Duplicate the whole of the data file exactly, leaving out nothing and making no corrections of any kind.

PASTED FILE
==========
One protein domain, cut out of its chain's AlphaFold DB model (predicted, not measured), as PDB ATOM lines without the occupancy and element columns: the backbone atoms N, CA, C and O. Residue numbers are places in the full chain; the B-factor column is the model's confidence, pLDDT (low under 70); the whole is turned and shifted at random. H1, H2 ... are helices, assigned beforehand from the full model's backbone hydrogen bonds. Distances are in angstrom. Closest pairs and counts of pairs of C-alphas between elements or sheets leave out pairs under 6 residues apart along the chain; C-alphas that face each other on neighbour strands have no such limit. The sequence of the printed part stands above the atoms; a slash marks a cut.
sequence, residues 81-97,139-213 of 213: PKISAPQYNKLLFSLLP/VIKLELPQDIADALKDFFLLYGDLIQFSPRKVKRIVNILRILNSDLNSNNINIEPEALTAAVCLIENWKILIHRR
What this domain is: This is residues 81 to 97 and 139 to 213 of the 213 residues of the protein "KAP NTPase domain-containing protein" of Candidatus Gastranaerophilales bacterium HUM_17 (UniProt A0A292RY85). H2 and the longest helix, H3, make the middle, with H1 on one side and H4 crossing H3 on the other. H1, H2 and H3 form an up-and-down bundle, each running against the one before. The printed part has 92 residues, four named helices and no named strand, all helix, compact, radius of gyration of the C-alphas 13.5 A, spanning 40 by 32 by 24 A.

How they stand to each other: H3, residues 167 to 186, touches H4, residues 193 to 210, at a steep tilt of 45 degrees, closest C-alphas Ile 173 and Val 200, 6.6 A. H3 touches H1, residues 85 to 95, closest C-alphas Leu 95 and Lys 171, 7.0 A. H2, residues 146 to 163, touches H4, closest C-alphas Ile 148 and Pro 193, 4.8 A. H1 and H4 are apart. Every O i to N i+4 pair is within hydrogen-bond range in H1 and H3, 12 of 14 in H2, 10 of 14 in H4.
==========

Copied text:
One protein domain, cut out of its chain's AlphaFold DB model (predicted, not measured), as PDB ATOM lines without the occupancy and element columns: the backbone atoms N, CA, C and O. Residue numbers are places in the full chain; the B-factor column is the model's confidence, pLDDT (low under 70); the whole is turned and shifted at random. H1, H2 ... are helices, assigned beforehand from the full model's backbone hydrogen bonds. Distances are in angstrom. Closest pairs and counts of pairs of C-alphas between elements or sheets leave out pairs under 6 residues apart along the chain; C-alphas that face each other on neighbour strands have no such limit. The sequence of the printed part stands above the atoms; a slash marks a cut.
sequence, residues 81-97,139-213 of 213: PKISAPQYNKLLFSLLP/VIKLELPQDIADALKDFFLLYGDLIQFSPRKVKRIVNILRILNSDLNSNNINIEPEALTAAVCLIENWKILIHRR
What this domain is: This is residues 81 to 97 and 139 to 213 of the 213 residues of the protein "KAP NTPase domain-containing protein" of Candidatus Gastranaerophilales bacterium HUM_17 (UniProt A0A292RY85). H2 and the longest helix, H3, make the middle, with H1 on one side and H4 crossing H3 on the other. H1, H2 and H3 form an up-and-down bundle, each running against the one before. The printed part has 92 residues, four named helices and no named strand, all helix, compact, radius of gyration of the C-alphas 13.5 A, spanning 40 by 32 by 24 A.

How they stand to each other: H3, residues 167 to 186, touches H4, residues 193 to 210, at a steep tilt of 45 degrees, closest C-alphas Ile 173 and Val 200, 6.6 A. H3 touches H1, residues 85 to 95, closest C-alphas Leu 95 and Lys 171, 7.0 A. H2, residues 146 to 163, touches H4, closest C-alphas Ile 148 and Pro 193, 4.8 A. H1 and H4 are apart. Every O i to N i+4 pair is within hydrogen-bond range in H1 and H3, 12 of 14 in H2, 10 of 14 in H4.